Mees’ lines in a patient following acute arsenic intoxication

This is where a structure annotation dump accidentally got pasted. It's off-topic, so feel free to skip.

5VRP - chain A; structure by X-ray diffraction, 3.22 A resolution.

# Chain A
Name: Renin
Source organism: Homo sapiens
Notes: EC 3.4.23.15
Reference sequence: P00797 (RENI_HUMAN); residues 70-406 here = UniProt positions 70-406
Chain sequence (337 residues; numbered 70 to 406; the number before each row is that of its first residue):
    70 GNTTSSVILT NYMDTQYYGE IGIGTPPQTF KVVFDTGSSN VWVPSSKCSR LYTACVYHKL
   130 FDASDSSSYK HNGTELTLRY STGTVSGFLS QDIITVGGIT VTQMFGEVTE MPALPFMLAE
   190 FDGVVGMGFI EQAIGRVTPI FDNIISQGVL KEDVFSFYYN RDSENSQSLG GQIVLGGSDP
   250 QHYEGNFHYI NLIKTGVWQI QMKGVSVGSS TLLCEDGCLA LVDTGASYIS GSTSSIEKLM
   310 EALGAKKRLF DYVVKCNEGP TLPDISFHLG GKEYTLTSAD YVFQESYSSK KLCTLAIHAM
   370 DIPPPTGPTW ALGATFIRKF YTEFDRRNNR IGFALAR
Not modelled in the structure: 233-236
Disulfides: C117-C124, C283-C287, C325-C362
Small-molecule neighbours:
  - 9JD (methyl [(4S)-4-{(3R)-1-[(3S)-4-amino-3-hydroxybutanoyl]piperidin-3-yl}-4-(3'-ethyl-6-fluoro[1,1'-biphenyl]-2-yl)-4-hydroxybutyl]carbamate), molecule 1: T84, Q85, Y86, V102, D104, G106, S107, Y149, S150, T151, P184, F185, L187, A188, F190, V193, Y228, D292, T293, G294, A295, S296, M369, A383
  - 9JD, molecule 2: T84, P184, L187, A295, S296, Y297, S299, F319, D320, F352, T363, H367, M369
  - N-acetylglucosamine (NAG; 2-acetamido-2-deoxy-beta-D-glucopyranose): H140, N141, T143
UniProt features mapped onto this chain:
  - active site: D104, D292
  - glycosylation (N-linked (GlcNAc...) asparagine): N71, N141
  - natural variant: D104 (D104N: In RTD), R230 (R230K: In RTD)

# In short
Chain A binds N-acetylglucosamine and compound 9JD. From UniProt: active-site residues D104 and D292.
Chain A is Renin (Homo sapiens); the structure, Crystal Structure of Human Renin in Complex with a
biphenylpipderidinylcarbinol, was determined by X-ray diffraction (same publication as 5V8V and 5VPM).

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A 62-year-old Turkish man developed nausea and vomiting 1 h following a dinner with friends and business associates. In the following few days, he developed dark urine, anemia, and thrombocytopenia. Five of his dinner companions developed similar symptoms of varying degrees, and one died. It is unknown how their food and beverage consumption differed during the meal. During the subsequent month, the patient developed gait ataxia, leg weakness, and burning pain and numbness in a glove-and-stocking distribution. Six weeks later, he traveled to the USA and was evaluated by our Department of Neurology. An electromyogram demonstrated generalized peripheral polyneuropathy, with motor and sensory axon loss. The patient was referred to the Department of Dermatology for evaluation of possible arsenic poisoning.Cutaneous examination revealed one transverse white band on several fingernails approximately 3–4 mm distal to the proximal nail fold, consistent with Mees’ lines (Fig. 1 ). A plaque of confluent 3-mm hypopigmented macules was evident on the extensor aspect of the left forearm (Fig. 2 ). Hair, nail, and urine samples were obtained to rule out heavy metal poisoning; the arsenic levels obtained were 27.6 µg/g (normal, 0.03–3 µg/g), 2.98 µg/g (normal, 0.03–3 µg/g), and 82 µg/L (normal, < 81 µg/L), respectively.These laboratory findings were consistent with acute arsenic poisoning. The patient was treated with oral succimer (water-soluble analog of dimercaprol), 10 mg/kg every 8 h, for 14 days with improvement of his neurologic symptoms. It is unknown exactly how the arsenic poisoning occurred, or the motivation behind it; however, criminal intent was suspected and is under investigation by the Turkish authorities.

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